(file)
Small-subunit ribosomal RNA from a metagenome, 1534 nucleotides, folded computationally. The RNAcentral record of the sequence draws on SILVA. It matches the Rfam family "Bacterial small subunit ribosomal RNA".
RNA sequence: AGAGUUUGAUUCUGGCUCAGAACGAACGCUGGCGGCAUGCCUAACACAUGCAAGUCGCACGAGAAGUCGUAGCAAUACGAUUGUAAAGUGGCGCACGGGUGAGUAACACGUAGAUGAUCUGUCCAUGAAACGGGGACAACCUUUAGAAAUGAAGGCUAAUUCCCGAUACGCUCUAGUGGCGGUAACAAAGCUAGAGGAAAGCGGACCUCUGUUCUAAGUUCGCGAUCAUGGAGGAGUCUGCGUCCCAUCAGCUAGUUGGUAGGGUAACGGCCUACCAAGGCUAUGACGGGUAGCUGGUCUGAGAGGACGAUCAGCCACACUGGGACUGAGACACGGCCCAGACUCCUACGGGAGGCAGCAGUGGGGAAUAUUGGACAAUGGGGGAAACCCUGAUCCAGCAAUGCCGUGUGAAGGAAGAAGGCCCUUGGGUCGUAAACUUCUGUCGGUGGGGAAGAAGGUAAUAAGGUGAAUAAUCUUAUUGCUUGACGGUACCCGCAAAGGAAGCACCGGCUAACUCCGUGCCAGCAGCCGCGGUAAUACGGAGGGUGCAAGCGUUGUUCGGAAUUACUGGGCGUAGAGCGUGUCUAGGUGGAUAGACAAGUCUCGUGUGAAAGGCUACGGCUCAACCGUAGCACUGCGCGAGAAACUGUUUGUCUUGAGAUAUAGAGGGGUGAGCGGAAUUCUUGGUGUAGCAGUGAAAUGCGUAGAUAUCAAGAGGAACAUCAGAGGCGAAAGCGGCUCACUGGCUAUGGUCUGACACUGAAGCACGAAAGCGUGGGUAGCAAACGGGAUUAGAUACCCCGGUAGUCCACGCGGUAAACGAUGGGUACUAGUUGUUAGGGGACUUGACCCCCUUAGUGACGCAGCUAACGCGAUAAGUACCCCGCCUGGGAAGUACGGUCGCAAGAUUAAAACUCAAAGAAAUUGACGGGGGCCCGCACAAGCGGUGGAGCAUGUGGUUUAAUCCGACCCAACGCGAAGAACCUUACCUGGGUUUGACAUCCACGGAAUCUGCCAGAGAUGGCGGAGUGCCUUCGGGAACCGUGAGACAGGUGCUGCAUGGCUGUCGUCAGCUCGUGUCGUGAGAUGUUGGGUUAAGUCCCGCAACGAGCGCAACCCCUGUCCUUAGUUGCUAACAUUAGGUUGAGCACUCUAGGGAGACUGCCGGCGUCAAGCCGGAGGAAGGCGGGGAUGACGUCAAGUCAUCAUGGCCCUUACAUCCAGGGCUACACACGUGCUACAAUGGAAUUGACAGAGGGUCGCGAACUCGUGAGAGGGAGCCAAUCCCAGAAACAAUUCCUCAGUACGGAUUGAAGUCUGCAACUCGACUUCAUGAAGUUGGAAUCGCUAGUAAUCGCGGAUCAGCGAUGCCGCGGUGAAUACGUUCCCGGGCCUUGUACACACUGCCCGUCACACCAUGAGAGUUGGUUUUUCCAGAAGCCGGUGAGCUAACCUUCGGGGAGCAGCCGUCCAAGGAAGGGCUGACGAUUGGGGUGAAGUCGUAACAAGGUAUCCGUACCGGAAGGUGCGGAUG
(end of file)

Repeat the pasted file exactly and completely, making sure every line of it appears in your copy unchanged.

Small-subunit ribosomal RNA from a metagenome, 1534 nucleotides, folded computationally. The RNAcentral record of the sequence draws on SILVA. It matches the Rfam family "Bacterial small subunit ribosomal RNA".
RNA sequence: AGAGUUUGAUUCUGGCUCAGAACGAACGCUGGCGGCAUGCCUAACACAUGCAAGUCGCACGAGAAGUCGUAGCAAUACGAUUGUAAAGUGGCGCACGGGUGAGUAACACGUAGAUGAUCUGUCCAUGAAACGGGGACAACCUUUAGAAAUGAAGGCUAAUUCCCGAUACGCUCUAGUGGCGGUAACAAAGCUAGAGGAAAGCGGACCUCUGUUCUAAGUUCGCGAUCAUGGAGGAGUCUGCGUCCCAUCAGCUAGUUGGUAGGGUAACGGCCUACCAAGGCUAUGACGGGUAGCUGGUCUGAGAGGACGAUCAGCCACACUGGGACUGAGACACGGCCCAGACUCCUACGGGAGGCAGCAGUGGGGAAUAUUGGACAAUGGGGGAAACCCUGAUCCAGCAAUGCCGUGUGAAGGAAGAAGGCCCUUGGGUCGUAAACUUCUGUCGGUGGGGAAGAAGGUAAUAAGGUGAAUAAUCUUAUUGCUUGACGGUACCCGCAAAGGAAGCACCGGCUAACUCCGUGCCAGCAGCCGCGGUAAUACGGAGGGUGCAAGCGUUGUUCGGAAUUACUGGGCGUAGAGCGUGUCUAGGUGGAUAGACAAGUCUCGUGUGAAAGGCUACGGCUCAACCGUAGCACUGCGCGAGAAACUGUUUGUCUUGAGAUAUAGAGGGGUGAGCGGAAUUCUUGGUGUAGCAGUGAAAUGCGUAGAUAUCAAGAGGAACAUCAGAGGCGAAAGCGGCUCACUGGCUAUGGUCUGACACUGAAGCACGAAAGCGUGGGUAGCAAACGGGAUUAGAUACCCCGGUAGUCCACGCGGUAAACGAUGGGUACUAGUUGUUAGGGGACUUGACCCCCUUAGUGACGCAGCUAACGCGAUAAGUACCCCGCCUGGGAAGUACGGUCGCAAGAUUAAAACUCAAAGAAAUUGACGGGGGCCCGCACAAGCGGUGGAGCAUGUGGUUUAAUCCGACCCAACGCGAAGAACCUUACCUGGGUUUGACAUCCACGGAAUCUGCCAGAGAUGGCGGAGUGCCUUCGGGAACCGUGAGACAGGUGCUGCAUGGCUGUCGUCAGCUCGUGUCGUGAGAUGUUGGGUUAAGUCCCGCAACGAGCGCAACCCCUGUCCUUAGUUGCUAACAUUAGGUUGAGCACUCUAGGGAGACUGCCGGCGUCAAGCCGGAGGAAGGCGGGGAUGACGUCAAGUCAUCAUGGCCCUUACAUCCAGGGCUACACACGUGCUACAAUGGAAUUGACAGAGGGUCGCGAACUCGUGAGAGGGAGCCAAUCCCAGAAACAAUUCCUCAGUACGGAUUGAAGUCUGCAACUCGACUUCAUGAAGUUGGAAUCGCUAGUAAUCGCGGAUCAGCGAUGCCGCGGUGAAUACGUUCCCGGGCCUUGUACACACUGCCCGUCACACCAUGAGAGUUGGUUUUUCCAGAAGCCGGUGAGCUAACCUUCGGGGAGCAGCCGUCCAAGGAAGGGCUGACGAUUGGGGUGAAGUCGUAACAAGGUAUCCGUACCGGAAGGUGCGGAUG